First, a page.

Position each stick between two cones in the same way as before. Place your three safety sticks with cones on the ends, and line up vertically so that all the cones and sticks form a single line. Have jump, both feet at the same time, side-to-side over the sticks, working their way forward. More advanced students can try leaping front kicks back and forth over the bars.

 

Over-Under-Over Bars

You will need:

6 Cones, 3 safety sticks

Place three safety sticks at varying heights. The first one should be low enough that the students can jump over it. The second one should be high enough that your students can crawl under it, and the third should be low enough for them to jump over again.

This drill is great for all martial arts, but especially for grappling arts since it teaches kids how to quickly switch level.  

 

Jump Bars to Balance Beam

You will need:

4 Cones, 2 safety sticks, and a Youth Balance Beam

Place two safety stick-cone combos set up across a low beam. Different heights will provide different difficulties. Have students jump over sticks and land on beam. If you’re worried that the Beam is too challenging a target to land on, you can have them land on a Youth Plyo Box instead. Landing on the Beam will provide more practice on balance; however, the primary purpose of this exercise is to make sure they are jumping high enough, and for that, either landing surface will work.

 

Partner Push-Ups

You will need:

1 safety stick per pair of students.

Have your students pair up, and take a push-up position facing each other. There should be about two feet of space between them.

Place sticks in front of one student in each pair. The student with the stick does a push-up, then slides the stick to the second partner. That student then does a push-up, and slides the stick back.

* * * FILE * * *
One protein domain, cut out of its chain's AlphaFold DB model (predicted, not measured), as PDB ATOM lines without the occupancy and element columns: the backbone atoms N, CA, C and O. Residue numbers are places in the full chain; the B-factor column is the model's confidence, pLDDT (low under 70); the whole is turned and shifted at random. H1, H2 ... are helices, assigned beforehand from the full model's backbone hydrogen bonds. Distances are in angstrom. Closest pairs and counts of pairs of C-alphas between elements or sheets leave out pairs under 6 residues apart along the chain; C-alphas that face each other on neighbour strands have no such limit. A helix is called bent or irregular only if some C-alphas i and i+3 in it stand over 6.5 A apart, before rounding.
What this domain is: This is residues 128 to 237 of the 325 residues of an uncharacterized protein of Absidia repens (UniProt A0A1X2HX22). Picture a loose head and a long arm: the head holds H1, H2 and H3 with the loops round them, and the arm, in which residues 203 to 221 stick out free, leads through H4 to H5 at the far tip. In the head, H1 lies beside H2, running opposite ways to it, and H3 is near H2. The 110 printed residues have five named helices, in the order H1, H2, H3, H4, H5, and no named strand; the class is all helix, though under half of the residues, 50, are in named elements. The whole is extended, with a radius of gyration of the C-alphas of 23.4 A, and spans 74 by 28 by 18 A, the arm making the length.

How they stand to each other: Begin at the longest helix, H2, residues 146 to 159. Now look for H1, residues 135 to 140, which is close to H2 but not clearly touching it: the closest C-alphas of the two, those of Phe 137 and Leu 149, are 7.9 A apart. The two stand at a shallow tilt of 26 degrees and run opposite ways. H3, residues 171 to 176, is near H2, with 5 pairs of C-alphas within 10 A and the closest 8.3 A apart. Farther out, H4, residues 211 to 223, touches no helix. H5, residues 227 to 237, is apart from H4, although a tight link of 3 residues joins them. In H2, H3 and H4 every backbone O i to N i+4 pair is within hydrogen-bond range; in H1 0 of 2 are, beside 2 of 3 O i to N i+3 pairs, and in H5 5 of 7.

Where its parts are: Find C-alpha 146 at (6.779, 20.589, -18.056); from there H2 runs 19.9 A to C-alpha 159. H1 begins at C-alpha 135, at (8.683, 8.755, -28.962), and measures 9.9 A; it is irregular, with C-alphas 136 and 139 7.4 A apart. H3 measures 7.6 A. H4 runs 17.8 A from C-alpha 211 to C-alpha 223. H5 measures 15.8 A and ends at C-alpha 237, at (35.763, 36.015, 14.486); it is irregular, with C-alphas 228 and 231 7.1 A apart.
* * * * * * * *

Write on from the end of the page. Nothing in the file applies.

This can be done as a timed drill, or you can make it a contest to see which set of partners can get their stick back and forth the most times!

Note: The item the students use does not need to be a stick. A glove, target, or other small item will work equally well, so long as the object is relatively small and moves easily along the floor.

 

Kick Over Sticks 

You will need

5 Blocks, 5 safety sticks OR Century Multi-Jumper

Using the blocks and sticks, or the multi-jumper, arrange different levels of obstacles for kids to kick over. The nice thing about this exercise is that it will give your kids instant feedback on the height of their kicks without needing an instructor. And even if the kick is too low and the child strikes the stick, the impact is unlikely to injure them.

 

Cone Lanes

        

You will need:

Multiple cones

If you have a variety of cones, it helps keep young kids in order! At our school, we use large cones to mark starting points for the students and small cones to mark the lanes. This helps prevent (or at least reduce) the number of accidentally-on-purpose collisions by rambunctious students.

Each lane has a specific drill associated with it. Students rotate through the lines doing a soldier crawl, kicks, bunny hop, crab walk, frog jump, bear crawl, and finish with a bridge or standing backbend race.

 

This is a selection of drills we use in our school; however, once you start using obstacle course items in your youth classes, I think you’ll find the only limit to what you can do is your imagination!

 

Want more on these drills? Here's a video we made at Project Dojo, showing the set-up:

       

 

Michelle Hodnett is the co-founder of Project Dojo. She is a third-degree black belt with over 15 years experience as an instructor.